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What Key Policies Need to be Identified in the Heat and Buildings Strategy?

4 min


Cc: Ashden
As the government commits to ‘build back better’, Quadrant Smart looks at what the upcoming Heat and Buildings Strategy needs to emphasise in order to ‘build and retrofit greener’.

The current gas crisis has brought to light the vulnerability of the nation in terms of future power and heating and the fact that the Heat and Building Strategy is long overdue.

Identifying the development in skills for thousands of installers is needs to be prominent in the upcoming strategy in order to ensure a nationwide delivery of efficient heat pumps. In total, 29 million homes need retrofitting by 2050, according to the Committee on Climate Change.

However, there are only 1000 accredited heat pump installers compared with 96,000 installers of mainly gas boilers, and only 2% of the 36,000 retrofit coordinators needed.

The strategy also needs to identify the need for support for people on low incomes including those in fuel poverty, forced to choose between food and heating, to make their homes more energy-efficient and create incentives for others to retrofit.

Currently, over 1.7 million gas boilers are still being sold each year

In accordance with the Climate Change Committee’s 6th carbon budget, nearly 11 million houses need to move from gas to renewable heat sources by 2035. Yet since December 2019, government schemes have retrofitted just 200,000 homes.

With the government committing to installing 600,000 heat pumps per year by 2028 in the 10-point plan for a green industrial revolution, are they on track to reach this target?

According to the Construction Leadership Council, we need to skill up an extra 500,000 tradespeople and construction professionals by 2030 to deliver the retrofit revolution.

With an ageing workforce in the building sector and not enough new applicants to cover the turnover, the need to encourage young people to want to get involved with the industry is a huge ambition.

The green skills transition is offering the opportunity to encourage more women and people from Black, Asian, and other under-represented groups to seek careers in building a greener future, but more needs to be encouraged from the Heat and Building Strategy.

Harriet Lamb, CEO of Ashden, said: “We have recently witnessed the impact of national skills shortages on the haulage industry and the resulting fuel crisis. The installer skills gap is also a key blockage that the long-anticipated Heat and Buildings Strategy must clear.

There is a massive gap between the UK’s current capacity to retrofit homes and install heat pumps and the sheer volume of work actually needed to achieve zero carbon by 2050.

Ashden work to accelerate transformative climate solutions and support climate innovation in the UK and developing countries around the world.

They are calling on the government to invest in the Further Education sector to train instructors, develop new courses and provide capital investment in new energy efficiency training facilities and low carbon skills development.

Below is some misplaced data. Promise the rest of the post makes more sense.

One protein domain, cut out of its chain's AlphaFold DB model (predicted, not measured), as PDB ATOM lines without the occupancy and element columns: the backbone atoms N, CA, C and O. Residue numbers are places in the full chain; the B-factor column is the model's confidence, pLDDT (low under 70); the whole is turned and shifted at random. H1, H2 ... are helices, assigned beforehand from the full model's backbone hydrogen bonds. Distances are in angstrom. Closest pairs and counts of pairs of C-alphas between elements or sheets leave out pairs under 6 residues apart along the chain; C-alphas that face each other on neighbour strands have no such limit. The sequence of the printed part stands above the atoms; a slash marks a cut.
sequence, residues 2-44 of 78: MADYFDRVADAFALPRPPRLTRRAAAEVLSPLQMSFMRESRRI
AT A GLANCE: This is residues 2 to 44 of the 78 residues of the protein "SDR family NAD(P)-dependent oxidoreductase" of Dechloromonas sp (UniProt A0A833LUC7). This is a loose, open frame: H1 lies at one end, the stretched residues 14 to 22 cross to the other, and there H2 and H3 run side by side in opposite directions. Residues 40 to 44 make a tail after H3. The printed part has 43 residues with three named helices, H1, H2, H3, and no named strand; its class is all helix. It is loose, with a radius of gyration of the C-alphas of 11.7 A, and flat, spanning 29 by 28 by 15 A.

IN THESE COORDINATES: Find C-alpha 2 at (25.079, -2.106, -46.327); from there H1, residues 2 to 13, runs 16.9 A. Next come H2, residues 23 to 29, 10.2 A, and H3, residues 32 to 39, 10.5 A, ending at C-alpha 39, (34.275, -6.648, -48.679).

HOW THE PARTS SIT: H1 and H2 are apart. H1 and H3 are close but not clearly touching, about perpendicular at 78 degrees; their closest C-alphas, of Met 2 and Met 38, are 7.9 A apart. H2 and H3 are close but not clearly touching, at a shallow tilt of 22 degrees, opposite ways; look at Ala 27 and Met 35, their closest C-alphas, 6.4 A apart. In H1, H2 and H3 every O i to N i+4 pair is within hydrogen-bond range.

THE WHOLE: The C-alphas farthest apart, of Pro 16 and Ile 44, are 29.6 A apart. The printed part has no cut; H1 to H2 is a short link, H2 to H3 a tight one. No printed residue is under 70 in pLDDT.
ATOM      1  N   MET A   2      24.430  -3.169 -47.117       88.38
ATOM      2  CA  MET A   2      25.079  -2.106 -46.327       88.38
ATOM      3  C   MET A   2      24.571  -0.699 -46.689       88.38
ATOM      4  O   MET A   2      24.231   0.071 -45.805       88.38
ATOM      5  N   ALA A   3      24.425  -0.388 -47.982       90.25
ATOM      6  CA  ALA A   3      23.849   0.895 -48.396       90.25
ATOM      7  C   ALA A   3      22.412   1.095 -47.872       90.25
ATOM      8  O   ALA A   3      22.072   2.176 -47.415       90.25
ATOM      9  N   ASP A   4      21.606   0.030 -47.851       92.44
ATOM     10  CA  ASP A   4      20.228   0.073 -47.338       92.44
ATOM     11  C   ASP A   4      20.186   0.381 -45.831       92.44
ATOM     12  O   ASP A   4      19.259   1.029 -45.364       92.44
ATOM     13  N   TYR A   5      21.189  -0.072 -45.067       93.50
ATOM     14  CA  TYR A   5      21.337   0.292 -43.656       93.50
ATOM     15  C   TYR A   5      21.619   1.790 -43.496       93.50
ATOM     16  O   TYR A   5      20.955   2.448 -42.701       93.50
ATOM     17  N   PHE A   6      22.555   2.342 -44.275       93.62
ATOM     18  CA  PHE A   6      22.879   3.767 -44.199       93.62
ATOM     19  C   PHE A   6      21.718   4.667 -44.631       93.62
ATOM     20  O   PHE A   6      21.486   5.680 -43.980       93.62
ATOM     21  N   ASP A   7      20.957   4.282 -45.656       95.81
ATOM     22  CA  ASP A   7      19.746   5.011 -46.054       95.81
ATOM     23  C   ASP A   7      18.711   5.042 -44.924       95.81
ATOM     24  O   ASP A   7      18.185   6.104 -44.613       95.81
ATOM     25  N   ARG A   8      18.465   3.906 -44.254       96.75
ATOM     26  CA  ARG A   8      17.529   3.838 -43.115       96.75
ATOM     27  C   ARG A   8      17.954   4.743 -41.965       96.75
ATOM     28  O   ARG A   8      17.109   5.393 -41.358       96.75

Nearly 11m homes need to be made more energy efficient by 2035

Without the right skills, there is a danger that the quality of installations is compromised risking future Grenfell-style disasters

Harriet Lamb continued: “Pioneering organisations are showing how communities, councils and social enterprises can meet the challenge, but it needs long-term government action to incentivise a large-scale, national, rollout to build and retrofit greener.”

In the run-up to COP, the government can show true leadership. It’s good for the climate and good for decent jobs and skills, boosting the economy

Previous attempts to boost green skills have failed due to stop and start government policy to boost demand for home energy retrofit and low carbon heat.

Local government needs long-term funding certainty so councils can deliver comprehensive area-based programmes and build up local supply chains.

Over a third of those in fuel poverty live in privately rented homes

With gas price rises leaving many families struggling to pay their energy bills, a ‘fabric first approach’ that looks to reduce energy demand through improving the fabric of the house, particularly insulation, will leave fewer families having to choose between heating and eating.

The Heat and Buildings Strategy must commit to implementing new regulations on the Energy Performance Certificate standard ‘C’ rating by 2028 and give councils the powers to make landlords comply.

Other incentives and regulations needed to encourage all homeowners and landlords to retrofit their properties include green mortgages, a fiscally neutral, variable Stamp Duty Land Tax for more efficient homes and loans and low-cost finance initiatives.

The reform of the planning system and building regulations to enable local authorities to mandate the installation of energy efficiency measures backed by adequate funding for building control officers are also required.